As your eye examination may be normal after an episode of transient visual loss, the details of your episodes are very important in determining the cause and what to do next. Keeping careful track of the answers to the following questions can help narrow down the possibilities:

  • Did the vision loss involve one or both eyes?
  • Did you try closing each eye to check?
  • If it involved both eyes, was it simultaneous and exactly the same in the two eyes?
  • How long did the vision loss last (seconds, minutes, hours)?
  • What part of the vision was affected? For example, was it the left or right side, top or bottom?
  • Could you see through the area of vision loss or was the missing area completely dark? Or like a “white out?”
  • Did you see anything that wasn’t really there, like shapes, colors, or lights?
  • How did the vision loss start?  Did it come on gradually or suddenly?
  • Over what period of time did the vision improve? Gradually or suddenly back to normal?
  • How many episodes of vision loss have you had?
  • If the vision loss episodes involved one eye or one side, did the vision loss ever happen on the other side or in the other eye?
  • Did you have any other symptoms during or right after your episodes of vision loss? For example, was there a headache, light or sound sensitivity, dizziness, eye discomfort or other neurologic symptoms?
  • Can you think of any factors or activities that trigger the vision loss episodes?
  • Once the vision loss occurs, is there anything you can do to bring the vision back more quickly?

What details of my medical history are important to share with my healthcare provider evaluating me for transient visual loss?

  • Any history of conditions that affect blood vessels such as diabetes, high cholesterol, high blood pressure, smoking, sleep apnea, or abnormal blood clots.
  • Any history of stroke, heart attack, heart rhythm problems, or blood vessel narrowing in the neck (carotid stenosis)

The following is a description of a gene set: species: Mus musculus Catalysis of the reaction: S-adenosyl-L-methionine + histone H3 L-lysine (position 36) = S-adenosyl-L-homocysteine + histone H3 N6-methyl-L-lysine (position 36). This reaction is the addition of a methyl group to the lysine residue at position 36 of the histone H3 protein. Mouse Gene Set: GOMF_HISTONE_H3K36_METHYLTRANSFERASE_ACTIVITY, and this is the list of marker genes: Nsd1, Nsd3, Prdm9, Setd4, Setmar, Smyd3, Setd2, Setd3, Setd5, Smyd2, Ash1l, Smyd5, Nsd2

• Any eye conditions, such as glaucoma or past vision loss episodes
  • Temporary episodes of neurologic symptoms in the past
  • If over age 50, any history of headaches, scalp tenderness, jaw pain with chewing, fevers, unexplained weight loss, a new change in energy level, double vision, loss of appetite, stiffness/pain in shoulders/hips
  • A history of migraine

What is amaurosis fugax?

Amaurosis fugax is a mix of terms from Greek (amauros – “dark”) and Latin (fugax – “fleeting”) that refers to a temporary loss of vision in one eye from an interruption in blood flow.  This term is not typically used to describe other forms of transient visual loss.

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This information was developed collaboratively by the Patient Information Committee of the North American Neuro-Ophthalmology Society. This has been written by neuro-ophthalmologists and has been edited, updated, and peer-reviewed by multiple neuro-ophthalmologists. The views expressed in this brochure are of the contributors and not their employers or other organizations. Please note we have made every effort to ensure the content of this is correct at time of publication, but remember that information about the condition and drugs may change. Major revisions are performed on a periodic basis.

This information is produced and made available “as is” without warranty and for informational and educational purposes only and do not constitute, and should not be used as a substitute for, medical advice, diagnosis, or treatment. Patients and other members of the general public should always seek the advice of a physician or other qualified healthcare professional regarding personal health or medical conditions.